Where the Titanic is concerned, the name Alexander Carlisle is not familiar to very many people outside of dedicated Titanic enthusiasts, a curious situation as Carlisle played a central role in the design and equipment of the Olympic-class ships.
Born in Ballymena, County Antrim, Northern Ireland, in 1854, he was educated at the Royal Academical Institution in Belfast, and became an apprentice at Harland and Wolff at the age of sixteen. His career at the shipyard spanned forty years, as he rose through the positions of draughtsman, chief draughtsman, under-manager, shipyard manager, general manager, and finally, in 1907, chairman of the managing directors, a position he held until his retirement three years later. In 1879, his sister Margaret married William Pirrie (the future Lord Pirrie), who had become a partner in the shipyard five years earlier. While it could be argued that there was a certain degree of nepotism in Carlisle’s rise through the corporate ranks at Harland and Wolff, the succession of successful designs in which he had a hand argues that he was a talented designer who prospered on the merits of his work. He was involved in some capacity in the design and construction of every ship the White Star Line ship ordered from Harland and Wolff before 1910–including the Olympic, Titanic, and Gigantic. He was the Head of the Drawing Department, essentially the shipyard’s chief architect, when the White Star Line’s “Big Four”–RMS Celtic, Cedric, Baltic, and Adriatic–were built; their design would serve as the basis for the three ships of the Olympic class.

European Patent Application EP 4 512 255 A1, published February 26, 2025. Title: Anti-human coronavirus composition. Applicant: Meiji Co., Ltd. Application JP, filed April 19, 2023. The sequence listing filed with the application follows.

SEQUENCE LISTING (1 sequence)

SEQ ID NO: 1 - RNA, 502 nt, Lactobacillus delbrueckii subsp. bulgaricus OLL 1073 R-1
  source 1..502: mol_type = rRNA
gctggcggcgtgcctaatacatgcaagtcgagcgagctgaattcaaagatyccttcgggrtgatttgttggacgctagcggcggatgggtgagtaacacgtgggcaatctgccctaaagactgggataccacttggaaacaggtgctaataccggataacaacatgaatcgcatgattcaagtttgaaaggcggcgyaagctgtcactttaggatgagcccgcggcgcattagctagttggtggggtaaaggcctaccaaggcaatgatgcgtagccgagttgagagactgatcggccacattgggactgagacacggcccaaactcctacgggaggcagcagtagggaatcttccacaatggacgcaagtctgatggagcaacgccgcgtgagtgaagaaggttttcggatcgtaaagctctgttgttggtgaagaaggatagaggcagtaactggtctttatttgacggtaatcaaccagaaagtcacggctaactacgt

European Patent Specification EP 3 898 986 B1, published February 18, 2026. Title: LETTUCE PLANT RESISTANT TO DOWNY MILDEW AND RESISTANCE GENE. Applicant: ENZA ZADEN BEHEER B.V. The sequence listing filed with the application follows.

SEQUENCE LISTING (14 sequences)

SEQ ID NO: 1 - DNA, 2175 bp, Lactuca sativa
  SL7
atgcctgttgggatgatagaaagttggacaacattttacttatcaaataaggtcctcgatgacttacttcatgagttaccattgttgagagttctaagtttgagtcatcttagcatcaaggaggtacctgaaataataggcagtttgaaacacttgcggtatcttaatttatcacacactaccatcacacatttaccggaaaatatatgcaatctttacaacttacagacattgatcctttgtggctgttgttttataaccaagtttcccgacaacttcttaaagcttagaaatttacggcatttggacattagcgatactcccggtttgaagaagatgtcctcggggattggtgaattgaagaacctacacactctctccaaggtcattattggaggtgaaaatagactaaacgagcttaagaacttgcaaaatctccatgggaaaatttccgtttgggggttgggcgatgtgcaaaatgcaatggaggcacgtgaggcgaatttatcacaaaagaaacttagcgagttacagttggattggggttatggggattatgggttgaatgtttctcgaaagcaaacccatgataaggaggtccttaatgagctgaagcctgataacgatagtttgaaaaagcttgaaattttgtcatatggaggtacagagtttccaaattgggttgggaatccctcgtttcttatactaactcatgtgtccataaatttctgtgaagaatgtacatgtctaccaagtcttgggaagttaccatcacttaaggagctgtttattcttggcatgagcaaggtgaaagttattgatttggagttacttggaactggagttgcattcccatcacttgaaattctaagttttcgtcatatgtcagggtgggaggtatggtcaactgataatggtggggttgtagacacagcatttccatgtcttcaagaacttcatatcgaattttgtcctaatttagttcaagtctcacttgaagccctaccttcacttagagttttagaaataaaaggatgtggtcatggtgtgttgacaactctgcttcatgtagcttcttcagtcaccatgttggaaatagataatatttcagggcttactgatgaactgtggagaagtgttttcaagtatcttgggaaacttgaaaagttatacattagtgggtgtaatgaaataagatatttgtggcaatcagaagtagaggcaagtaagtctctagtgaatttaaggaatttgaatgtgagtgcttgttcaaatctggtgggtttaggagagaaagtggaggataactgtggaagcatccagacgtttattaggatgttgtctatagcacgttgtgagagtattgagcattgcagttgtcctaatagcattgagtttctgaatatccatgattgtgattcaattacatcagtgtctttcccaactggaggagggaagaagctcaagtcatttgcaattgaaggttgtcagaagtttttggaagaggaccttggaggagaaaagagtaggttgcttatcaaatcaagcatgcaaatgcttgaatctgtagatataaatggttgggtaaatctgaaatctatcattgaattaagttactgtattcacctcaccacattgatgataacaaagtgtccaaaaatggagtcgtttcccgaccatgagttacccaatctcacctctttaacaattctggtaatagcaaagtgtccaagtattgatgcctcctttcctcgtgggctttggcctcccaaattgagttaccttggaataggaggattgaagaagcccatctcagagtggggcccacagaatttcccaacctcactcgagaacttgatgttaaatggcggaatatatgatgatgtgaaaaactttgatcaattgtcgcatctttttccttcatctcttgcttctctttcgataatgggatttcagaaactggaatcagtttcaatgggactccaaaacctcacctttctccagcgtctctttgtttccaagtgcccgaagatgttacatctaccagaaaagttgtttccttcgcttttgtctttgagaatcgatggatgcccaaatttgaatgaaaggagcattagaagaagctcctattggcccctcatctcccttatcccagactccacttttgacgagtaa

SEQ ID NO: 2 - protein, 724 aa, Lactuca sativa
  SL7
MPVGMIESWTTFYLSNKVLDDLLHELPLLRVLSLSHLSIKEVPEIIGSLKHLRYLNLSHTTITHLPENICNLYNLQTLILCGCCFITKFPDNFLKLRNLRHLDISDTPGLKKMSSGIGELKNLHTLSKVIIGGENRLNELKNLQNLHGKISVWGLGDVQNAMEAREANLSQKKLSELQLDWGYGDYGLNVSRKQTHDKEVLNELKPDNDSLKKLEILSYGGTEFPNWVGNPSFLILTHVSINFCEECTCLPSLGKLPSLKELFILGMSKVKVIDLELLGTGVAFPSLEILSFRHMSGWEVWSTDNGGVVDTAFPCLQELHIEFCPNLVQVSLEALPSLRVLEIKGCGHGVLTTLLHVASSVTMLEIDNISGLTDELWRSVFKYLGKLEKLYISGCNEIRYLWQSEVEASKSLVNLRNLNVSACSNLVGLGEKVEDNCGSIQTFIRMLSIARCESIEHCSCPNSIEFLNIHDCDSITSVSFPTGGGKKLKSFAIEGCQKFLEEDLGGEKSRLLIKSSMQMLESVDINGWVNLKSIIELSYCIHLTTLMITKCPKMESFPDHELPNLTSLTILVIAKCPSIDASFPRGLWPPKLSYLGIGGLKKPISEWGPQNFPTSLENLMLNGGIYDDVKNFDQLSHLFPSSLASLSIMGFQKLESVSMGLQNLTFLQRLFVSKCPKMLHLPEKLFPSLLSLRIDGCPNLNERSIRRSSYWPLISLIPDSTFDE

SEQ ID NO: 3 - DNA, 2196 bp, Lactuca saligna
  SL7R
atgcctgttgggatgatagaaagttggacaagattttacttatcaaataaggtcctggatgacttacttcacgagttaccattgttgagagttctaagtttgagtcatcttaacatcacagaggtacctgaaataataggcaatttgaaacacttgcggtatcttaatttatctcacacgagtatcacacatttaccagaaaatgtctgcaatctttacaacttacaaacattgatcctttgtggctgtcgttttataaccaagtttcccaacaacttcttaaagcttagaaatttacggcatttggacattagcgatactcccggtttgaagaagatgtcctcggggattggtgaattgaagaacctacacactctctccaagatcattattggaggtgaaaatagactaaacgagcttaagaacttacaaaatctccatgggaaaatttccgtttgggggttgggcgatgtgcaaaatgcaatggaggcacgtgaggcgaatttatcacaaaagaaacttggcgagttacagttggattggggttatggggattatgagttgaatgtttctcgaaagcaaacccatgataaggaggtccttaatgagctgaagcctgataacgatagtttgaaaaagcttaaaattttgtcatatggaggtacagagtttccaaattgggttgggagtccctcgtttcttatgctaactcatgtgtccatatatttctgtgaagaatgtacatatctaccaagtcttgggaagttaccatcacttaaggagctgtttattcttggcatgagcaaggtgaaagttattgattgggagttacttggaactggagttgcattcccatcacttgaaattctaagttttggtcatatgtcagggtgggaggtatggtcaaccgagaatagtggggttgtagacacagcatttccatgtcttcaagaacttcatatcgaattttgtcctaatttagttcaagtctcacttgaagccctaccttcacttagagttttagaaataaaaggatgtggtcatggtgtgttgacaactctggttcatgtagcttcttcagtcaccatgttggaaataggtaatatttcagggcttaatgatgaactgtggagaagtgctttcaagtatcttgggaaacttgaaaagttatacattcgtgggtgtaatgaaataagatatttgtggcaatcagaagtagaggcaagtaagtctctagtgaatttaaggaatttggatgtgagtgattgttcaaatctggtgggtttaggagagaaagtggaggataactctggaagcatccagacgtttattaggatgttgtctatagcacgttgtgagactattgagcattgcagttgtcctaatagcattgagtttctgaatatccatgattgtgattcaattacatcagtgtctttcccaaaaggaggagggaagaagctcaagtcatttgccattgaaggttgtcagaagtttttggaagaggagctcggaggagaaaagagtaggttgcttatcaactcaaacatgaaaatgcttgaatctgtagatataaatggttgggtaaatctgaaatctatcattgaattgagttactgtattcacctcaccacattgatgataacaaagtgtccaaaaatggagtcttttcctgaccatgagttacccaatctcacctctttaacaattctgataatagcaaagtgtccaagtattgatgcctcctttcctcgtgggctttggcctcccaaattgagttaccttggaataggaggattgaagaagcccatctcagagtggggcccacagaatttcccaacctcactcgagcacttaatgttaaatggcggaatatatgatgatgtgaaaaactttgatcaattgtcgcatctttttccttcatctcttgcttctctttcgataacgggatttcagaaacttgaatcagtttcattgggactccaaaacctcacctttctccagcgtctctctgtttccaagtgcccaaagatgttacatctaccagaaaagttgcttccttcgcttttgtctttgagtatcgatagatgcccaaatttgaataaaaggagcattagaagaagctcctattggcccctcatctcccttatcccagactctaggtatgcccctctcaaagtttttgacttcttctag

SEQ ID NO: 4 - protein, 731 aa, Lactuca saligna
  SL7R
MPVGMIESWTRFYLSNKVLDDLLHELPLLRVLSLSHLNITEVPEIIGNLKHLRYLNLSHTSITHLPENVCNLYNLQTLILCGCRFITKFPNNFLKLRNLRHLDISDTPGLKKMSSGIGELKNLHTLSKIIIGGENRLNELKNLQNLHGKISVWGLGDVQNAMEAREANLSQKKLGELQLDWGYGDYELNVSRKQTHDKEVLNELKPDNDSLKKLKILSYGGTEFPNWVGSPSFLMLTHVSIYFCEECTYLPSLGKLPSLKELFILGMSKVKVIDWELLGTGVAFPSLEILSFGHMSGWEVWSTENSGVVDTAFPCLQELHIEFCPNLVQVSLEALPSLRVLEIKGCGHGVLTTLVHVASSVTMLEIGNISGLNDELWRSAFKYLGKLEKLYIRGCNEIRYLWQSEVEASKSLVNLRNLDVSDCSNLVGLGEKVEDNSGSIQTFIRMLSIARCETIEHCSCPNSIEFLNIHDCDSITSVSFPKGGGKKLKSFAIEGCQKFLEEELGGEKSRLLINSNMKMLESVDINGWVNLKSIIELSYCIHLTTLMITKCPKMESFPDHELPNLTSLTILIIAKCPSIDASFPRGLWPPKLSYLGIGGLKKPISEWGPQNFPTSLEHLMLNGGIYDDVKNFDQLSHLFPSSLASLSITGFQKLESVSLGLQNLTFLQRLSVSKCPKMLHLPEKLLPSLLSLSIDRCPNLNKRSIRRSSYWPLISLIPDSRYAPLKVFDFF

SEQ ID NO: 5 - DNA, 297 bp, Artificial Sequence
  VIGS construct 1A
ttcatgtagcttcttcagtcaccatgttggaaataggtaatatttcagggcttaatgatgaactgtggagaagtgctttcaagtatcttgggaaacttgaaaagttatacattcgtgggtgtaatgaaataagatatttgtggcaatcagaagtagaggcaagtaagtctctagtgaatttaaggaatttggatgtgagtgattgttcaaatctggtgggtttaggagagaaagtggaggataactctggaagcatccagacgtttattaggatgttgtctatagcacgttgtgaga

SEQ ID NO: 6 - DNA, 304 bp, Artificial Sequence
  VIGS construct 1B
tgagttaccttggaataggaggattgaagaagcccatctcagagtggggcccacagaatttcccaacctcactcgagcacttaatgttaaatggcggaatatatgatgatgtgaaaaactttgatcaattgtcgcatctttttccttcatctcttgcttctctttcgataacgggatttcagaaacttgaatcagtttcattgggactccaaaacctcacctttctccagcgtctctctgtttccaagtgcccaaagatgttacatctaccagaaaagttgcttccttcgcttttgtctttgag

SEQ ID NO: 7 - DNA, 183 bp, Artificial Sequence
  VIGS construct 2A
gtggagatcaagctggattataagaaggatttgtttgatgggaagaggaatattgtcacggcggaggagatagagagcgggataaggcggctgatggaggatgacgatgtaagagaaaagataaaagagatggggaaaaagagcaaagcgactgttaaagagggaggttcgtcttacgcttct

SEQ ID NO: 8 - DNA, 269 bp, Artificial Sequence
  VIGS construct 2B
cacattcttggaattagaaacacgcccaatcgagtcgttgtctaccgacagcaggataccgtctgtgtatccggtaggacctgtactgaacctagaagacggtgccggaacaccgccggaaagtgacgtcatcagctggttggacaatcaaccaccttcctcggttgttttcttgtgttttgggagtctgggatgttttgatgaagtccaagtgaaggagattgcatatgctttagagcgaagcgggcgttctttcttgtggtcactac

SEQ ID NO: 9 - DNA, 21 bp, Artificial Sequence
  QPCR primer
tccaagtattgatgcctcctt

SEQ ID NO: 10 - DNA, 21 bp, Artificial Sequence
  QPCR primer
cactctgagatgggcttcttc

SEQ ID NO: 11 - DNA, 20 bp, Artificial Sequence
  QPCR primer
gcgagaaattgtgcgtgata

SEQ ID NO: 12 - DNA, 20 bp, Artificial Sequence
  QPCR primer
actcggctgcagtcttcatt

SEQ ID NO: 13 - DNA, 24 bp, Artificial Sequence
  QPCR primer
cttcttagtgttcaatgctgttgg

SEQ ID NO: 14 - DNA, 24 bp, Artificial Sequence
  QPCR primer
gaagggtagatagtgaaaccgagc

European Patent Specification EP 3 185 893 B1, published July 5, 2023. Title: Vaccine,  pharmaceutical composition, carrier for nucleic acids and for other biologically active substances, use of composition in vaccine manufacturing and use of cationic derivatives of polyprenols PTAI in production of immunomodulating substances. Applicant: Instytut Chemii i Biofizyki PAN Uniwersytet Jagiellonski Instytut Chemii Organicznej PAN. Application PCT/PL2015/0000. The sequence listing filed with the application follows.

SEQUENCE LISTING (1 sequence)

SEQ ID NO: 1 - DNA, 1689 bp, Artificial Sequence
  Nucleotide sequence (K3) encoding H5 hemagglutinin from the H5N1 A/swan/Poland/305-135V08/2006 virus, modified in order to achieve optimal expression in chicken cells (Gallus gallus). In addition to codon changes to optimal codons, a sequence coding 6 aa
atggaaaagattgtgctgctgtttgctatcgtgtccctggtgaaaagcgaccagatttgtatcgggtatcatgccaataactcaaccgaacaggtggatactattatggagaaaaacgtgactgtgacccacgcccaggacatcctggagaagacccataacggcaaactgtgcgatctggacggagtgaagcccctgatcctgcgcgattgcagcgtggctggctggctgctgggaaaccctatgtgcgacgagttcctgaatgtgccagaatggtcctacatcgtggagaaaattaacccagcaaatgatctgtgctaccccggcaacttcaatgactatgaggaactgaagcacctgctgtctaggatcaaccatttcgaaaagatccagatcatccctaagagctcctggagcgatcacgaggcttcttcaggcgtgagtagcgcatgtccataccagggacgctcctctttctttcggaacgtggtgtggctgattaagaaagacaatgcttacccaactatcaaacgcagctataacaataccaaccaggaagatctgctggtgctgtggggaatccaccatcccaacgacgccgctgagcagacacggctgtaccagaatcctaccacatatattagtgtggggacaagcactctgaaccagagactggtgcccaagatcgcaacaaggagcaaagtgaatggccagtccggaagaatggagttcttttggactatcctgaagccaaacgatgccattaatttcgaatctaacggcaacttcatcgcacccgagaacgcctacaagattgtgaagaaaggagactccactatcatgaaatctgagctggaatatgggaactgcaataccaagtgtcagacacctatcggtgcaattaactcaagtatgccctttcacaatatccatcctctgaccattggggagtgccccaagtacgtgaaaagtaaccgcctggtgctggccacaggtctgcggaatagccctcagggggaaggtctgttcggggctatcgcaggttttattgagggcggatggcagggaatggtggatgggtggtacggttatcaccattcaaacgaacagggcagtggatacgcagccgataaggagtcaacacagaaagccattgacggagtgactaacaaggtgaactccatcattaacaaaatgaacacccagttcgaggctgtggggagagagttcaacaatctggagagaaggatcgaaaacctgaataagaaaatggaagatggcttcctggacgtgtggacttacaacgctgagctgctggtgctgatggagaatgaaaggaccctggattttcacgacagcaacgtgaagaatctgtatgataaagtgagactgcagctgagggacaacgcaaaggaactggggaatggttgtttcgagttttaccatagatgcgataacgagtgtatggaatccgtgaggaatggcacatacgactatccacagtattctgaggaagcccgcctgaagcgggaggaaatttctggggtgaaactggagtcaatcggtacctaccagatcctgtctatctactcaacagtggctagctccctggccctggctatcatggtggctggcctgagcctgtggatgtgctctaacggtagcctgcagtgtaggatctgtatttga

It was Carlisle who insisted on the use of the Welin Quadrant Davits that carried the lifeboats on the Olympic and Titanic, which, he knew, had the capacity to handle up to four times the number of lifeboats that the Board of Trade regulations required in 1912. (He did so anticipating that the regulations would eventually be modified to require more boats–which they were, though not for reasons Carlisle expected!) And though he attempted to persuade Bruce Ismay to approve of as many as forty-eight standard lifeboats aboard each of the Olympic-class ships, rather than just the sixteen required by law, Carlisle didn’t press his case very vigorously, and Ismay, in an economy measure, overruled him.
After his retirement, Carlisle still made himself available to Harland and Wolff in an advisory capacity, though there is evidence of some personal friction between himself and Lord Pirrie that limited his contact with the shipyard. He gave evidence at the Board of Trade Inquiry into the loss of the Titanic, and dabbled in politics, being appointed to the Irish Privy Council in 1907. He died in London on 6 March 1926 at the age of 71.